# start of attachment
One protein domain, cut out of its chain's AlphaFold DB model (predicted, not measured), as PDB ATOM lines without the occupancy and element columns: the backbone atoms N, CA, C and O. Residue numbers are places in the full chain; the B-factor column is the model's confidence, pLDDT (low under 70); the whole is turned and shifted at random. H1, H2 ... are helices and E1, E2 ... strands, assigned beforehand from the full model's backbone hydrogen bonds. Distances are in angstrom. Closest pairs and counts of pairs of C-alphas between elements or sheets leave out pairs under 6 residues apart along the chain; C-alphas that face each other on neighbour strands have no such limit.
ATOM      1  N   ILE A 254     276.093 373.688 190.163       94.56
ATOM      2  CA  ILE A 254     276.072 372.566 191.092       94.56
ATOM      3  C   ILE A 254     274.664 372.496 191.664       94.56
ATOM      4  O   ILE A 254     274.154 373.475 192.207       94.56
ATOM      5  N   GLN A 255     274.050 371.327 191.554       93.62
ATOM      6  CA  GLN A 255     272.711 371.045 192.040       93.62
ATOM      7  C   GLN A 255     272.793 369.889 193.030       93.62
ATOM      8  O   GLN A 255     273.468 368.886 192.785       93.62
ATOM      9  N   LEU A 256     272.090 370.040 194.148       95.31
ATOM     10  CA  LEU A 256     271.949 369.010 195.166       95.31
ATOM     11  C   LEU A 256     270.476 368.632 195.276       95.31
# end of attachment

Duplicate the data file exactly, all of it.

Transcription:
One protein domain, cut out of its chain's AlphaFold DB model (predicted, not measured), as PDB ATOM lines without the occupancy and element columns: the backbone atoms N, CA, C and O. Residue numbers are places in the full chain; the B-factor column is the model's confidence, pLDDT (low under 70); the whole is turned and shifted at random. H1, H2 ... are helices and E1, E2 ... strands, assigned beforehand from the full model's backbone hydrogen bonds. Distances are in angstrom. Closest pairs and counts of pairs of C-alphas between elements or sheets leave out pairs under 6 residues apart along the chain; C-alphas that face each other on neighbour strands have no such limit.
ATOM      1  N   ILE A 254     276.093 373.688 190.163       94.56
ATOM      2  CA  ILE A 254     276.072 372.566 191.092       94.56
ATOM      3  C   ILE A 254     274.664 372.496 191.664       94.56
ATOM      4  O   ILE A 254     274.154 373.475 192.207       94.56
ATOM      5  N   GLN A 255     274.050 371.327 191.554       93.62
ATOM      6  CA  GLN A 255     272.711 371.045 192.040       93.62
ATOM      7  C   GLN A 255     272.793 369.889 193.030       93.62
ATOM      8  O   GLN A 255     273.468 368.886 192.785       93.62
ATOM      9  N   LEU A 256     272.090 370.040 194.148       95.31
ATOM     10  CA  LEU A 256     271.949 369.010 195.166       95.31
ATOM     11  C   LEU A 256     270.476 368.632 195.276       95.31